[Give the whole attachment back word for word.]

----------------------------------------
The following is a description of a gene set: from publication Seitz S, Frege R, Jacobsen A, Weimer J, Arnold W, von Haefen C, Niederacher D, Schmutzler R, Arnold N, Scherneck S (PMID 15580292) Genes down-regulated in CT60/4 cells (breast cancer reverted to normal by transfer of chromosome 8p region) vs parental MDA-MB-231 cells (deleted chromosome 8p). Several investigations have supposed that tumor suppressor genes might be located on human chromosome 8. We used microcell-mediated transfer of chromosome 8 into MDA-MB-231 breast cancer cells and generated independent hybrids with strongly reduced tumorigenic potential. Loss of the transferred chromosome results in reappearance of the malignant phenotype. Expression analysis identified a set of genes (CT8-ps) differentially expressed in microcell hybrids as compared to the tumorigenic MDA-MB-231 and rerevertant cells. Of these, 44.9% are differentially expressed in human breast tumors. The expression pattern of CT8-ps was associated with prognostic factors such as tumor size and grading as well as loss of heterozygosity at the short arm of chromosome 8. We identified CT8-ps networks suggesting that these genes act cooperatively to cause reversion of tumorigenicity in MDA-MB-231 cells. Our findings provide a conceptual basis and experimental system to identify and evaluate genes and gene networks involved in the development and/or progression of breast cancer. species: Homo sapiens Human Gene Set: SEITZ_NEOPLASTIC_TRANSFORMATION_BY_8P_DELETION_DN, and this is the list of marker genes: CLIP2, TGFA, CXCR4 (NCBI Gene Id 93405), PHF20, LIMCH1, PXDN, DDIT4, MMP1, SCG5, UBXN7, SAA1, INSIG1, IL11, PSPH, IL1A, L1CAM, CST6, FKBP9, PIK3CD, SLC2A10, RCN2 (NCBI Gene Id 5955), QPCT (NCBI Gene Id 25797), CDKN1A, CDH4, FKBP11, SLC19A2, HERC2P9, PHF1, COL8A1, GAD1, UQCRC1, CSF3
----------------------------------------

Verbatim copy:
The following is a description of a gene set: from publication Seitz S, Frege R, Jacobsen A, Weimer J, Arnold W, von Haefen C, Niederacher D, Schmutzler R, Arnold N, Scherneck S (PMID 15580292) Genes down-regulated in CT60/4 cells (breast cancer reverted to normal by transfer of chromosome 8p region) vs parental MDA-MB-231 cells (deleted chromosome 8p). Several investigations have supposed that tumor suppressor genes might be located on human chromosome 8. We used microcell-mediated transfer of chromosome 8 into MDA-MB-231 breast cancer cells and generated independent hybrids with strongly reduced tumorigenic potential. Loss of the transferred chromosome results in reappearance of the malignant phenotype. Expression analysis identified a set of genes (CT8-ps) differentially expressed in microcell hybrids as compared to the tumorigenic MDA-MB-231 and rerevertant cells. Of these, 44.9% are differentially expressed in human breast tumors. The expression pattern of CT8-ps was associated with prognostic factors such as tumor size and grading as well as loss of heterozygosity at the short arm of chromosome 8. We identified CT8-ps networks suggesting that these genes act cooperatively to cause reversion of tumorigenicity in MDA-MB-231 cells. Our findings provide a conceptual basis and experimental system to identify and evaluate genes and gene networks involved in the development and/or progression of breast cancer. species: Homo sapiens Human Gene Set: SEITZ_NEOPLASTIC_TRANSFORMATION_BY_8P_DELETION_DN, and this is the list of marker genes: CLIP2, TGFA, CXCR4 (NCBI Gene Id 93405), PHF20, LIMCH1, PXDN, DDIT4, MMP1, SCG5, UBXN7, SAA1, INSIG1, IL11, PSPH, IL1A, L1CAM, CST6, FKBP9, PIK3CD, SLC2A10, RCN2 (NCBI Gene Id 5955), QPCT (NCBI Gene Id 25797), CDKN1A, CDH4, FKBP11, SLC19A2, HERC2P9, PHF1, COL8A1, GAD1, UQCRC1, CSF3